We’ve all heard “the trend is your friend” when investing in stocks and bonds. The adage also applies to investing in real estate. Consider current and future trends to sustain and grow your investments.
A good place to begin when considering a trend analysis is to determine what demographics are important for your expected holding period. What are the trends for interest rates and inflation? What’s happening with population growth in the area of your interest? What do the trends bode for the future demographics for that area? In other words, who are the shoppers, customers, target audience and tenants? How will demographics change over your expected holding period?
After the applicable variables are determined, it’s time to apply them to a proposed investment. Suppose, for example, you’re looking at purchasing a retail strip center with three tenants in place. It will pay to look first at the strength of each tenant, their lease terms and the expectations tenants will remain in the building during the planned holding period. That analysis must include whether or not each tenant’s business is relevant to the expected change in customer demographics. If the local shopper demographic is primarily a retired clientele, does it make sense to expect sales to grow at the baby store?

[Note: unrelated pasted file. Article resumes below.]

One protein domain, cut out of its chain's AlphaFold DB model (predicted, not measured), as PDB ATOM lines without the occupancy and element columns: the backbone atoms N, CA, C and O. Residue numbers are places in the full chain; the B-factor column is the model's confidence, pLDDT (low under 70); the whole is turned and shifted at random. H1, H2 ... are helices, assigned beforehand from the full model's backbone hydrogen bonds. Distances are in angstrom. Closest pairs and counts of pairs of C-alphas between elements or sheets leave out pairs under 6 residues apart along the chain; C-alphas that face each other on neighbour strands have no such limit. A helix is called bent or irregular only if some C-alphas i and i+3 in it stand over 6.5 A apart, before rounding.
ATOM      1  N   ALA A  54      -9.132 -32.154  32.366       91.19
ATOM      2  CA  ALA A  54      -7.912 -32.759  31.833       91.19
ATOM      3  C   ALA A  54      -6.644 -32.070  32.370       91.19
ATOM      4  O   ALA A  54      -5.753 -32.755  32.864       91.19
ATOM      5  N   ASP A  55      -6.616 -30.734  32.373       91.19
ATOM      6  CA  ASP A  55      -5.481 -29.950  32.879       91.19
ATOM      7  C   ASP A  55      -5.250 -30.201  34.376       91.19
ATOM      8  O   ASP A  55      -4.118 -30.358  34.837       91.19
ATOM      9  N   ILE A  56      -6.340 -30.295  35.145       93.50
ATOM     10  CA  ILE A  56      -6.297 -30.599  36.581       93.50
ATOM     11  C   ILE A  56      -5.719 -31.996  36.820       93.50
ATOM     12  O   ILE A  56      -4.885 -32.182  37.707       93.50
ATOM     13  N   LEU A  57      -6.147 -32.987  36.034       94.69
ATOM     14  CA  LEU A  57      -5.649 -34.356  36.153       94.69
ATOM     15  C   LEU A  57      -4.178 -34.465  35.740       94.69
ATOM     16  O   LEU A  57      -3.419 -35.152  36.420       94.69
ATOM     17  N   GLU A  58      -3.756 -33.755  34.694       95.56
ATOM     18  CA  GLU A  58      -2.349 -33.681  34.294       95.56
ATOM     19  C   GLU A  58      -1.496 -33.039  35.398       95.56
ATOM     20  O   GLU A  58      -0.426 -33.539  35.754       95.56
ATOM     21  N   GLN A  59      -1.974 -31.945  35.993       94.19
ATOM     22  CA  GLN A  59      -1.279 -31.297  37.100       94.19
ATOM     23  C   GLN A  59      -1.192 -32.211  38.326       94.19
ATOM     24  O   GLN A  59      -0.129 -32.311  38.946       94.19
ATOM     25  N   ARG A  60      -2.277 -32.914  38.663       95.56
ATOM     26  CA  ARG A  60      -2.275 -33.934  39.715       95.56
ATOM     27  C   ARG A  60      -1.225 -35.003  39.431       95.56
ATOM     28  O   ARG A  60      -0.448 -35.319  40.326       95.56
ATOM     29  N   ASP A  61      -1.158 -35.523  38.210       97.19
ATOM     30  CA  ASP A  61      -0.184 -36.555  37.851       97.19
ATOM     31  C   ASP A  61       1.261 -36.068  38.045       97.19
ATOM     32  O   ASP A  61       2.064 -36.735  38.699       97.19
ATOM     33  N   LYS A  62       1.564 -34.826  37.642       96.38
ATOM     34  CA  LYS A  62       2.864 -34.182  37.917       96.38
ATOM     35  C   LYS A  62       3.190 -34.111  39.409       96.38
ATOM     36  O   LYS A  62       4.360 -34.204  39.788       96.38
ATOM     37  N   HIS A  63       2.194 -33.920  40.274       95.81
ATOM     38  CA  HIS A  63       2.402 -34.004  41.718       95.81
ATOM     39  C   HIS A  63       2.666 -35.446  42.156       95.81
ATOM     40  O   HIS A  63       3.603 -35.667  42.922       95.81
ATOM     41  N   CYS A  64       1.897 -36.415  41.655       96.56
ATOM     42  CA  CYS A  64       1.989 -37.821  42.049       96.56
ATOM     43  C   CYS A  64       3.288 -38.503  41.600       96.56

An easier trend to follow could be that for long-term interest rates. Economists and the Federal Reserve tell us we’re in a season of rising interest rates. These rates apply to what banks borrow on a short-term basis, and long-term borrowing rates don’t climb as quickly. It might make sense today to lock in as long a term as possible when borrowing for real estate investments so that sharp upticks in interest costs don’t hurt the performance of the investment.
An additional trend to consider involves the age and functionality of the property you’re considering buying. Is the property new enough and designed well enough to work well for its proposed uses for many years to come? Is it free of such environmental contaminants as asbestos, gas and lead? Will the prospective investment remain attractive to current tenants 10 years into the future? How about new tenants? What would it cost to remodel and update the property in five or 10 years?
Property functions change over time. Who knew in 1990 that high-speed internet capability and wi-fi would be prevalent in today’s construction? Are plug-in sites for electric cars part of your development?
Trends continue to evolve. It’s wise to consider these and other trends when making that next real estate investment.